Buster Keaton was the cinema’s first superhero. Slight of frame, shy in demeanor, deferential and self-deprecating, Buster was the epitome of nondescript.
But confronted with an unnatural or natural disaster -- a runaway locomotive engine, say, or a tornado -- Buster turned into 130 pounds of acrobatic, indestructible, rubber-coated steel. Along with extraordinary agility, he possessed infinite creativity to transform everyday objects into save-the-day tools.
All that said, if we were to identify Keaton’s singular superpower, it would be his timing. Comic timing to stick the gag, of course, and on-set timing to (mostly) avoid getting slapped, smacked, whacked or crushed.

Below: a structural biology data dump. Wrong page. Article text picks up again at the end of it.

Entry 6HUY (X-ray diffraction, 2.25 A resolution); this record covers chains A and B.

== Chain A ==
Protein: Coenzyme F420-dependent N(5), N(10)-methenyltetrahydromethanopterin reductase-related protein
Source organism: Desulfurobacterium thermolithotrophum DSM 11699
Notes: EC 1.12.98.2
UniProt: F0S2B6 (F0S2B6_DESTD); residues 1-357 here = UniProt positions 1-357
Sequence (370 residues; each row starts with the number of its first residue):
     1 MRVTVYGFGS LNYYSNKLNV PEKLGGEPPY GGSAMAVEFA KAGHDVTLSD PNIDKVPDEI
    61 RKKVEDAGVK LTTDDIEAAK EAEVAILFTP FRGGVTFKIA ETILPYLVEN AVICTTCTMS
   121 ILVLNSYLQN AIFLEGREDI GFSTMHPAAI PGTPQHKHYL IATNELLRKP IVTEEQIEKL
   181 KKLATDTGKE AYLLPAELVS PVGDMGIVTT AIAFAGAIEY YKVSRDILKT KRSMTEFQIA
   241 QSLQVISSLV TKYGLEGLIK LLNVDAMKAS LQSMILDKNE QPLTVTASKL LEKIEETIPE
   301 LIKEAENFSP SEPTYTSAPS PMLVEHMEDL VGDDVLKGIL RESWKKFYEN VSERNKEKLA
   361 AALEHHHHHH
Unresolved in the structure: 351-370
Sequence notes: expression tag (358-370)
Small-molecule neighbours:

One hundred years ago last month, Keaton met Fatty Arbuckle and, armed with extensive childhood experience in vaudeville, made the jump to motion pictures.
The Niles Essanay Silent Film Museum, which preserves and commemorates the East Bay hamlet of Fremont’s historic importance in the early days of movies, honors the great comedian March 24–26 with a Buster Keaton Weekend Celebration.